“People don’t answer their phones, people don’t want to get a contact from an unknown number.”
Local contact tracing efforts have been stepped up, in part due to the public’s reluctance to pick up the phone, she added.
Working with local councils and directors of public health, local systems can “find some of these individuals that the national system cannot,” she said.
A number of experts have urged ministers to use the forthcoming lockdown to ensure that the Test and Trace system is up to scratch.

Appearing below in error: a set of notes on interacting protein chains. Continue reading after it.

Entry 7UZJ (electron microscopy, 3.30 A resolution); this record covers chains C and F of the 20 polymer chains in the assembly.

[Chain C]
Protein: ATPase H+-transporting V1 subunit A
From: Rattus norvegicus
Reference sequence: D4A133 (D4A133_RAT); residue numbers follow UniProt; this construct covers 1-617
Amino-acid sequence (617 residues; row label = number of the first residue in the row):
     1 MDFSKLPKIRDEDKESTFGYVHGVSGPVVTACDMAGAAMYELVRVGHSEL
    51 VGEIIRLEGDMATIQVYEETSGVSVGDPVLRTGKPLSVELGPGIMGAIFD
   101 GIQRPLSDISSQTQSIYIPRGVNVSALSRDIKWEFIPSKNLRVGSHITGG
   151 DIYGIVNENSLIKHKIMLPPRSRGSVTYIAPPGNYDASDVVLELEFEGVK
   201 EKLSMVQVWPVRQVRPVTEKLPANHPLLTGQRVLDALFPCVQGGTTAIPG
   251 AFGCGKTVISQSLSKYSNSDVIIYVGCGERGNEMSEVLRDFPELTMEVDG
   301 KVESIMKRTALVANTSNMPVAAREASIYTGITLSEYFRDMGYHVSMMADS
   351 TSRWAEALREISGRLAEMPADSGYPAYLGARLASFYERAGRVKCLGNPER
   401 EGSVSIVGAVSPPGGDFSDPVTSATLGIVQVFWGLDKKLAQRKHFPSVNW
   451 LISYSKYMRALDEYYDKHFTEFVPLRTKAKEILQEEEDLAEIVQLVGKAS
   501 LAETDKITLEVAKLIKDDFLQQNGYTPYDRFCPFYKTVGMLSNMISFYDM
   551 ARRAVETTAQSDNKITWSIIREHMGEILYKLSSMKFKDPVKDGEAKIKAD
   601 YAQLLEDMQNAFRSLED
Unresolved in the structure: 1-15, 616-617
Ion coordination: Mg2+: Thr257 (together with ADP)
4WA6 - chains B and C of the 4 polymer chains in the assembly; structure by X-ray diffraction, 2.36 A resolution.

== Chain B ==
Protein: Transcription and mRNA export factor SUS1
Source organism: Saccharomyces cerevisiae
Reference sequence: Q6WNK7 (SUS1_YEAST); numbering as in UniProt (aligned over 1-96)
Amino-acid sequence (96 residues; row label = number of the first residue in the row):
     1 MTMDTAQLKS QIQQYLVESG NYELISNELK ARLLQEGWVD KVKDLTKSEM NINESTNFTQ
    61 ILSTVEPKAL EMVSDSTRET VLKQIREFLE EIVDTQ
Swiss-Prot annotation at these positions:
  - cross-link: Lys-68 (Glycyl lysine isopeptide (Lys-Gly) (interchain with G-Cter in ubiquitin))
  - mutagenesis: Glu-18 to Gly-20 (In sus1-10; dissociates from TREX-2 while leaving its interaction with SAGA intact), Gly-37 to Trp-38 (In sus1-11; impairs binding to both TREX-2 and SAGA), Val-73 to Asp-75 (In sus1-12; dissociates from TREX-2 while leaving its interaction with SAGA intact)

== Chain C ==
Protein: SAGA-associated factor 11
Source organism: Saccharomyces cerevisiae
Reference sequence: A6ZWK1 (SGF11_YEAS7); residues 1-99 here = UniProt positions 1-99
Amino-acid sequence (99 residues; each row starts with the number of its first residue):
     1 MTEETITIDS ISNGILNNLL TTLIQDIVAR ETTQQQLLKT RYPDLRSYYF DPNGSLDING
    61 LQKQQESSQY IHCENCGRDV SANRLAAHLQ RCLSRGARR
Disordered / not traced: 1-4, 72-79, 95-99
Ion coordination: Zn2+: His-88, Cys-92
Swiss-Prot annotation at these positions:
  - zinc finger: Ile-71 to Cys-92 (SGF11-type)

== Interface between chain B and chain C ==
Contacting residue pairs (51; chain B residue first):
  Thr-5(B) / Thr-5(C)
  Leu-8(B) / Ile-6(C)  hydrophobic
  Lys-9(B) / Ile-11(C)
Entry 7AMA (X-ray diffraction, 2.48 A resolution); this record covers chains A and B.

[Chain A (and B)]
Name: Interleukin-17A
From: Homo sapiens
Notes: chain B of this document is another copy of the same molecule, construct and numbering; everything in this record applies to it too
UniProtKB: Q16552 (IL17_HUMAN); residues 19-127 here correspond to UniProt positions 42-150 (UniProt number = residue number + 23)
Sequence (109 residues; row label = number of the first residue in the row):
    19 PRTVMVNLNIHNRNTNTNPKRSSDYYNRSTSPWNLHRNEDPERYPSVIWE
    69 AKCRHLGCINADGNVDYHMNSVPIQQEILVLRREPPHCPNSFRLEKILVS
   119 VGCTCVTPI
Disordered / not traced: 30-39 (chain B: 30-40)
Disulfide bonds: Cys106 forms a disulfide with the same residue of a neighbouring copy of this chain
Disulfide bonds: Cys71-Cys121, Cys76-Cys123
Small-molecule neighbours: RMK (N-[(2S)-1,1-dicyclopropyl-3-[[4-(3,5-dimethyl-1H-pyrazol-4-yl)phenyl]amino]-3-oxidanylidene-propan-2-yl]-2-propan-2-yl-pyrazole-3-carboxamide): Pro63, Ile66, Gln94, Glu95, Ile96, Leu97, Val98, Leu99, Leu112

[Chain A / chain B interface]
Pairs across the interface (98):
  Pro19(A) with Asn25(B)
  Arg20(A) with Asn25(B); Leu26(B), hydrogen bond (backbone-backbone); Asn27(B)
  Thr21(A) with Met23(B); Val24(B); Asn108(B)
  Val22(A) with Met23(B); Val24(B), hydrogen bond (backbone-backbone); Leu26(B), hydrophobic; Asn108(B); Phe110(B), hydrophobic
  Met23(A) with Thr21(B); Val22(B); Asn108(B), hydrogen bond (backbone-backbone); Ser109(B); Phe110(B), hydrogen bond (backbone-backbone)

On Saturday, Dr David Strain, senior clinical lecturer at the University of Exeter, said: “In order to minimise the impact of the lockdown on the mental and physical health of the nation as well as the economy, this needs to be accompanied by a clear exit strategy, including an overhauling of the Test and Trace system to ensure it is fit for purpose.”
On the lockdown, Dr Hopkins, who is also deputy director of Public Health England’s National Infection Service, said there was a “fine balancing act” about when to implement a lockdown.
She told Times Radio Breakfast: “I think that even if we had done a lockdown earlier, it’s likely we would probably need one again later on. So there’s a fine balancing act about when this occurs.